Home Asides Report: TWU calls off negotiations, for now

Report: TWU calls off negotiations, for now

by Benjamin Kabak

The Transport Workers Union Local 100 has pulled out of talks with the MTA over claims that that the authority is attempting to negotiate through the media, according to reports. After an article appeared in today’s Daily News charting the MTA’s demands in light of the union’s request for a raise, TWU President John Samuelsen said he would banter through the press. “You had bus operators, track workers, signal maintainers, reading the newspaper today, with a better grasp of what the MTA was going to do with the negotiation committee of the union than the leadership of the union,” he said, “and that’s an outrage.”

According to The Daily News, the MTA appeared willing to budge on the union’s request for a one-percent raise this year and next, but its demands were high. The MTA had wanted to change overtime rules to kick in after a 40-hour work week rather than an eight-hour work day and had planned to demand part-time bus drivers, less vacation time and revised health care plans. Raises too will come with other work rule changes as well.

For its part, the MTA denied negotiating through the press, and TWU leaders said they would be willing to resume talks eventually. For now, we wait.

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unionJack January 19, 2012 - 6:36 pm

strike! strike! strike!

where’s the respect!

Bolwerk January 19, 2012 - 11:36 pm

Smash the state?

Tsuyoshi January 19, 2012 - 6:39 pm

The Daily News article doesn’t contain any new information. The MTA said from the beginning they wouldn’t agree to pay raises without work rule changes that yielded the same amount. I wonder what’s really going on here?

Benjamin Kabak January 19, 2012 - 6:48 pm

My guess is that the union leadership is making a show of it for the rank-and-file so that when they do accept work rule changes and payroll reductions in exchange for wage increases, the rank-and-file won’t revolt. Maybe that’s too cynical though.

Adirondacker12800 January 19, 2012 - 8:45 pm

The MTA had wanted to change overtime rules to kick in after a 40-hour work week rather than an eight-hour work day

I’m not current with New York labor law and it’s relationship to the MTA. Last I checked New York law is that you get paid overtime for anything over 8 hours in a day.

nycpat January 19, 2012 - 8:59 pm

This only makes sense if they institute part time jobs. Otherwise it only applies to workers who have no sick time left who call out sick after having worked more than 8 hours in a single day. I doubt that even adds up to $100,000.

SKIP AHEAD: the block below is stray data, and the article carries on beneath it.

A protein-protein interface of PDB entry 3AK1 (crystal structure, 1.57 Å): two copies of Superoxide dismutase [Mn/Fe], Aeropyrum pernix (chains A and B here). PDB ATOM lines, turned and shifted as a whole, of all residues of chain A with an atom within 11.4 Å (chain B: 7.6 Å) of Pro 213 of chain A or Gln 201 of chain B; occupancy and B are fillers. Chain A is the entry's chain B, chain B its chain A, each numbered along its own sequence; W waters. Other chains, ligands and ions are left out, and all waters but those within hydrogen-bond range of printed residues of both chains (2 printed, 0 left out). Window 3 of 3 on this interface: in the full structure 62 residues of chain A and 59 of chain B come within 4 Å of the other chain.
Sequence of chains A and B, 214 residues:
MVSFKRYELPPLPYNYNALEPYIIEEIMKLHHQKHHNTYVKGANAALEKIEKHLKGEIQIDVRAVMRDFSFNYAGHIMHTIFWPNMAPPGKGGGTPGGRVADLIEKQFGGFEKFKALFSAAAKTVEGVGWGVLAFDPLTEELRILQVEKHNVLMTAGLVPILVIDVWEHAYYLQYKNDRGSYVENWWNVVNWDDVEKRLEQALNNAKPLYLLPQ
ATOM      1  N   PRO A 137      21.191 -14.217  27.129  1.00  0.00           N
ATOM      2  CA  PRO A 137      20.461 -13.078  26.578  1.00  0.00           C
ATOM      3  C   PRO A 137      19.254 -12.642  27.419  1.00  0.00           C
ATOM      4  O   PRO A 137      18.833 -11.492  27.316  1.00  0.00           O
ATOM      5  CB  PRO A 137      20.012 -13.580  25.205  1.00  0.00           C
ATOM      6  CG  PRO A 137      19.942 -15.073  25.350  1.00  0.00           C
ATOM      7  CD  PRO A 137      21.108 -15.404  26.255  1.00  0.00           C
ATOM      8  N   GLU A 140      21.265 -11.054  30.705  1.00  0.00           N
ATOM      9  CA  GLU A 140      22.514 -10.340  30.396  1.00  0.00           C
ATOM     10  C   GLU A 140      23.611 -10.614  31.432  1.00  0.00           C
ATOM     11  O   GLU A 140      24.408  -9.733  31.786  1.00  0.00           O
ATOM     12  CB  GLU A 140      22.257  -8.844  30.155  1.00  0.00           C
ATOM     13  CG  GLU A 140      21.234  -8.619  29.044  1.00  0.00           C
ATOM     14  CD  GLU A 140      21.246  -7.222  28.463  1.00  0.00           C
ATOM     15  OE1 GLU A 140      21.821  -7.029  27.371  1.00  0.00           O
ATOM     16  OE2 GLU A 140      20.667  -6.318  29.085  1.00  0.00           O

What happens if I have a picked job that pays 10 hours a day and I call out sick for one day after having worked 4 days? I get paid one sick day-8 hours. I have scores of sick days accrued.

Andrew January 19, 2012 - 9:20 pm


“The overtime requirement is based on hours worked in a given payroll week. Thus, time and one-half, double-time – or any amount higher than the agreed rate – is not required simply because the work is performed after eight hours per day or on a Saturday or Sunday.”

unionJack January 19, 2012 - 9:55 pm

you try doing what we do for more than 8 hours!

VLM January 19, 2012 - 9:56 pm

Give me a break. Anyone at any job could say that, and yet people manage to make life work when they are at their jobs for more than 8 hours a day. Boo freakin’ hoo.

nycpat January 19, 2012 - 10:22 pm

He’s an anti-transit worker troll. Ignore him.

petey January 20, 2012 - 10:13 am

but it’s important to point out the brainwash: he thinks people ought to be treated by management any way management likes. it’s the race to the bottom: instead of improving the lot of all wealth creators, we’re supposed to accept anything management choose to do to us. that’s a race i’ll be glad to lose.

unionJack January 20, 2012 - 5:43 pm

are you kidding me?!?!

way to treat a brother

Bolwerk January 19, 2012 - 11:43 pm

I don’t think a hard, fast overtime-for-overstaying a shift is necessarily fair, but there should be a rule about on how often it’s expected and what the variance in a month or season or your would typically be. If it exceeds that variance, then overtime-for-overstaying can kick in.

oscar January 20, 2012 - 5:23 pm

well, wouldn’t there essentially be a kick-in once you go over 40 for the week? no need to over-design a solution, that’s how we create a bureaucratic mess.

Bolwerk January 20, 2012 - 6:30 pm

Sure, but is it exactly fair to interrupt people lives four days a week? Some people have to be home at a certain time to take care of their kids, or whatever. I think this is something that is fair to agree on ahead of time, and it should be fairly predictable. It’s operations management 101.

Clarifying my typo above: that should read “…what the variance in a month or season or year…”

Larry Littlefield January 20, 2012 - 9:29 am

You know what’s an outrage? The fact that these negotiations are conducted in secret is an outrage, they can agree to anything and the riders and taxpayers who have to pay are kept in the dark.

The politicians/appointees and the unions should be REQUIRED to publicly state what they want and why, and make their case. And ask yourself this, why do only the union members get to vote on whether or not the final deal is fair?

oscar January 20, 2012 - 5:19 pm

absolutely agree

Al D January 20, 2012 - 9:33 am

Giving up a sweetheart deal ain’t easy


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